Posts Tagged ‘illness’

Copyright

Gabe

Gabe has knowledge and scepticism in abundance. Yet belief in Father Christmas has survived well into his tenth year. Today he asked L whether Santa would bring something as expensive as a DS game. L said he probably wouldn’t. Suddenly Gabe’s knowledge burst in: how can Santa get over the copyright problem of making and giving DS games. Do parents give the presents, he suggested. L, suppressing laughter at the proto-lawyer’s concern for intellectual property, failed to apply the coup de grace and innocence was preserved.

Eliza

Eliza has written her letter to Santa:

Dear Father Christmas I would really like… a neclase that is the same as my other one but if there isnt the same one just one that is like it. And because I lost the ring that you gave me last time can I have a butterfly ring please. And can I have a few chocolates. And can I have a new cup for my lunch box. Love from Eliza

Eliza responded to Robin’s 25 metre badge by earning her 50 metre badge three days later.

Robin

Robin took the day off school. A temperature, a headache, but nothing very serious. While I managed my work emails, Robin sat in the kitchen drawing the Spanish football team. Eleven little figures, each with spiky hair, jazz hands, cylinder bodies and stick legs, distributed across three sheets of A4, playing under two suns; ten with red shirts and blue shorts and one all in green.

4-3-3 formation

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15 minute poet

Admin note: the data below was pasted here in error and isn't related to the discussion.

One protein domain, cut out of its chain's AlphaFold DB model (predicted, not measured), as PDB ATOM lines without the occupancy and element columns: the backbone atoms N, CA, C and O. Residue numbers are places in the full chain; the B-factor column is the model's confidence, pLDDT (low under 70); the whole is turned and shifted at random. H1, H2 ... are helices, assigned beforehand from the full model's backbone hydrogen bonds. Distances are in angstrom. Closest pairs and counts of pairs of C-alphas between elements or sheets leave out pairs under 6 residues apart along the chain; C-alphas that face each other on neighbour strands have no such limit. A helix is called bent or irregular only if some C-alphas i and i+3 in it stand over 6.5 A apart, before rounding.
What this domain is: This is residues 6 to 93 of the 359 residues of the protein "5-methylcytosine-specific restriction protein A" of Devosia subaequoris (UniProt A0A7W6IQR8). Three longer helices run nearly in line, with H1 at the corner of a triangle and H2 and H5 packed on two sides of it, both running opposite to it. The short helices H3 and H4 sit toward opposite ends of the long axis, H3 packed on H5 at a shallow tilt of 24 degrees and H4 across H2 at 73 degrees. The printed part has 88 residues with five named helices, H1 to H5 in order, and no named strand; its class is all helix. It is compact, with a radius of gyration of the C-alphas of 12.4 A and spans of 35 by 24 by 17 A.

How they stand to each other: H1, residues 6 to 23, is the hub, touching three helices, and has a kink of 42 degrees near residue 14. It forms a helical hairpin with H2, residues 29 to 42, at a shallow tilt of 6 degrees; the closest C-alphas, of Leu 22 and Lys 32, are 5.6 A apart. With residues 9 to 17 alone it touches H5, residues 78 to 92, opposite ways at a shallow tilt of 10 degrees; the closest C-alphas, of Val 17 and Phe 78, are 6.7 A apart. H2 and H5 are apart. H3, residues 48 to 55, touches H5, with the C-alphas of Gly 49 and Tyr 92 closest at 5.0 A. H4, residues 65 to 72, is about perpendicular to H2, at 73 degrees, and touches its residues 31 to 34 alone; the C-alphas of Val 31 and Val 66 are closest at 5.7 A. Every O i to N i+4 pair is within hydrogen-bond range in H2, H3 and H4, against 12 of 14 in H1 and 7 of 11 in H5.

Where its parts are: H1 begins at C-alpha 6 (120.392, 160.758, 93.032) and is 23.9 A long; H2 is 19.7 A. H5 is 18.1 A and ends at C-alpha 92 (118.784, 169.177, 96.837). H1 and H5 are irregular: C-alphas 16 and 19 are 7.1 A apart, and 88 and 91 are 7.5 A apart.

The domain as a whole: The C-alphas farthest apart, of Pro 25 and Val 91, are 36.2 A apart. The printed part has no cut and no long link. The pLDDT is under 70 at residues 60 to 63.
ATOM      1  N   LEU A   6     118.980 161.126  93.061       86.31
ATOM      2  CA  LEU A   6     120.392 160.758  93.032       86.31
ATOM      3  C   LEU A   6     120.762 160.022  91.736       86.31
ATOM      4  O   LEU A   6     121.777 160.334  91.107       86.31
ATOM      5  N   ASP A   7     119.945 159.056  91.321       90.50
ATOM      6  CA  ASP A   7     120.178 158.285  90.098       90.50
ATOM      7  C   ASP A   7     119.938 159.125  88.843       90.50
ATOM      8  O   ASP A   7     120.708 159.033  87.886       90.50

Gabe

Gabe knocked off the following poem for his homework in a little over 15 minutes under pressure of missing something on tv.

About Reflection:
Reflection means being quiet
and thinking about the past
Regretting when you told your mate
that your were really fast,
Remembering the day
that you won your first medal,
Telling mum and Dad
that you broke the piano pedal,
But most importantly of all
Reflection means,
Remembering those happy days
when you didn’t eat your greens!

Eliza

For the past few weeks, Eliza’s pale, thin body has been dotted with moluscum – small warts. They’ve clustered at the tops of her legs and their itchiness can make her miserable. They are becoming redder, which may mean they’re about to subside.

Robin

Robin wore his new school shirt, shorts and shoes to pick up Gabe and Eliza from school on Friday – a few days before he starts in reception. He skipped down the road from the infant school, tripped and thudded his head on the pavement. A graze and a bump remain on his forehead.

Messi-Kaka

Gabe

Gabe celebrated his 9th birthday with 7 friends, me and another Dad at lazer quest. His nom de jeu was MessiKaka, eschewing the superhero and shoot’em up names on offer. The boys also took on the climbing wall – a 10 foot high construction with a wall rotating like an upright caterpillar track, which speeds up and tips from near vertical to beyond vertical. Gabe and his friends were tough and determined, clinging on and climbing longer than I would have imagined. A noisy burp-fest of a birthday tea comprising pizza and fizzy drinks concluded a good humoured party.

The previous night Gabe played his first competitive game of cricket. He bowled well, picking up a wicket and having some close shaves. His highlight was a catch on the square leg boundary, taken coolly.